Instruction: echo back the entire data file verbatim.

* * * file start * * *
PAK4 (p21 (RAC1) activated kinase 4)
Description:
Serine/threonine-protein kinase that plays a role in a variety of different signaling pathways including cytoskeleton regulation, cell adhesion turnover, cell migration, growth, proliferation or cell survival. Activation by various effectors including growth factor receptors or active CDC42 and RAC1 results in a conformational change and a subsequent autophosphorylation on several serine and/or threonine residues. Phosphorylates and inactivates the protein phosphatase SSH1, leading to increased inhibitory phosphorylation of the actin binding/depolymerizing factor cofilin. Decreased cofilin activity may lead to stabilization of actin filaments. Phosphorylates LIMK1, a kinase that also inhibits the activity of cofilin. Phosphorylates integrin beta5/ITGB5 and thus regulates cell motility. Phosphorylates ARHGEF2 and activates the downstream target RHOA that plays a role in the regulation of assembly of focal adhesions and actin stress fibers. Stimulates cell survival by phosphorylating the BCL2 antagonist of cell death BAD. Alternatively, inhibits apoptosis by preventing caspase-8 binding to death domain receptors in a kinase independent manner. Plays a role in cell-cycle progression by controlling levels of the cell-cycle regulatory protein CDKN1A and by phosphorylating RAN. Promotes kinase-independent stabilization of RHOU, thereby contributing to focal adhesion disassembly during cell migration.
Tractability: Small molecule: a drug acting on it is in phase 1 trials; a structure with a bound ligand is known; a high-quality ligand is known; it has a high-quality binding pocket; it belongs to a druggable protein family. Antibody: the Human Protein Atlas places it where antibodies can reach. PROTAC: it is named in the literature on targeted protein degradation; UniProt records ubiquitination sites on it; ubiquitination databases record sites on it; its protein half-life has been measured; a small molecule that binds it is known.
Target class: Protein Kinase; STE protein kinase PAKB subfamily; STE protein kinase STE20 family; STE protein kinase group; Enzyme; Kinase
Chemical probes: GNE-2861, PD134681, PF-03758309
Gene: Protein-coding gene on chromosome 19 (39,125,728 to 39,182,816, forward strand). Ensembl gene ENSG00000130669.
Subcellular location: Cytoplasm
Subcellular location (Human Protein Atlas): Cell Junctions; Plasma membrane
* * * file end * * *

PAK4 (p21 (RAC1) activated kinase 4)
Description:
Serine/threonine-protein kinase that plays a role in a variety of different signaling pathways including cytoskeleton regulation, cell adhesion turnover, cell migration, growth, proliferation or cell survival. Activation by various effectors including growth factor receptors or active CDC42 and RAC1 results in a conformational change and a subsequent autophosphorylation on several serine and/or threonine residues. Phosphorylates and inactivates the protein phosphatase SSH1, leading to increased inhibitory phosphorylation of the actin binding/depolymerizing factor cofilin. Decreased cofilin activity may lead to stabilization of actin filaments. Phosphorylates LIMK1, a kinase that also inhibits the activity of cofilin. Phosphorylates integrin beta5/ITGB5 and thus regulates cell motility. Phosphorylates ARHGEF2 and activates the downstream target RHOA that plays a role in the regulation of assembly of focal adhesions and actin stress fibers. Stimulates cell survival by phosphorylating the BCL2 antagonist of cell death BAD. Alternatively, inhibits apoptosis by preventing caspase-8 binding to death domain receptors in a kinase independent manner. Plays a role in cell-cycle progression by controlling levels of the cell-cycle regulatory protein CDKN1A and by phosphorylating RAN. Promotes kinase-independent stabilization of RHOU, thereby contributing to focal adhesion disassembly during cell migration.
Tractability: Small molecule: a drug acting on it is in phase 1 trials; a structure with a bound ligand is known; a high-quality ligand is known; it has a high-quality binding pocket; it belongs to a druggable protein family. Antibody: the Human Protein Atlas places it where antibodies can reach. PROTAC: it is named in the literature on targeted protein degradation; UniProt records ubiquitination sites on it; ubiquitination databases record sites on it; its protein half-life has been measured; a small molecule that binds it is known.
Target class: Protein Kinase; STE protein kinase PAKB subfamily; STE protein kinase STE20 family; STE protein kinase group; Enzyme; Kinase
Chemical probes: GNE-2861, PD134681, PF-03758309
Gene: Protein-coding gene on chromosome 19 (39,125,728 to 39,182,816, forward strand). Ensembl gene ENSG00000130669.
Subcellular location: Cytoplasm
Subcellular location (Human Protein Atlas): Cell Junctions; Plasma membrane